James Stanley enjoys the sweeping movement of Birmingham Royal Ballet's The Sleeping Beauty at The Lowry, but he longs for more emotion.
26 Sep 2013
With a history longer than Princess Aurora's 100-year slumber party, Tchaikovsky's The Sleeping Beauty can confidently lay claim to being the ultimate classical ballet.
Birmingham Royal Ballet obviously know better than to tamper with an icon, and this traditional production keeps most of the original choreography to turn out an enjoyable and well-paced production.
Taking full advantage of the palatial locale, Philip Prowse's set design is a visual feast of burnished gold, pendulous chandeliers and acres of ormolu. A study in muted brilliance, it frames the court scenes while never threatening to distract from the dancers and neatly transforms into the enchanted forest at the end of Act I. The lavish Ancien Regime costumes add to the effect, recalling the grandeur of the court of Louis XIV.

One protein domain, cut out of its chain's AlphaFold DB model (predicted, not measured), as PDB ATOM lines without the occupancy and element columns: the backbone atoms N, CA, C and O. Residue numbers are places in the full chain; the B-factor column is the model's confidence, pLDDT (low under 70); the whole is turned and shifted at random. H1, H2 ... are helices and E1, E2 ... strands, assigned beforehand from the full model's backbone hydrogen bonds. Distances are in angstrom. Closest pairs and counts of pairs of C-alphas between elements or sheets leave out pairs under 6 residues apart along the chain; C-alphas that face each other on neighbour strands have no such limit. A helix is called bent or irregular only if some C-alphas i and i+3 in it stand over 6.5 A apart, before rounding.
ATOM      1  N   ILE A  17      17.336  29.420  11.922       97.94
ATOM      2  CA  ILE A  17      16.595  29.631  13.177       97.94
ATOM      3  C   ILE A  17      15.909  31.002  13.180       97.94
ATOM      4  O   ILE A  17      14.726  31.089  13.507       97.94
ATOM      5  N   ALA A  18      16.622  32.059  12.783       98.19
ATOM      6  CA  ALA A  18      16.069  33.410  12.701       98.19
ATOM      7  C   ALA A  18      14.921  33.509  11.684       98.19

In the eponymous role, Nao Sukuma finely balances fluid movement with a compass-like precision and delicacy, especially in the notoriously difficult Rose Adagio. She is finely complemented by Chi Cao in the role of Prince Florimund, who has an easy athleticism.
The pair are particularly good in the pas de deux inserted at the end of Act II just after the Prince awakens the Princess. Performed on a bare stage, it allows a tender moment of real emotion that sometimes feels lacking during the rest of the production.
Jenna Roberts, in the mime role of the Lilac Fairy, provides a gentle counterpoint to the energetic action on stage, and the six fairies are allowed to shine in their solos when they bestow their gifts. Praise should also go to Marion Tait as the vengeful Carabosse, who proves the perils of not checking your party invitations.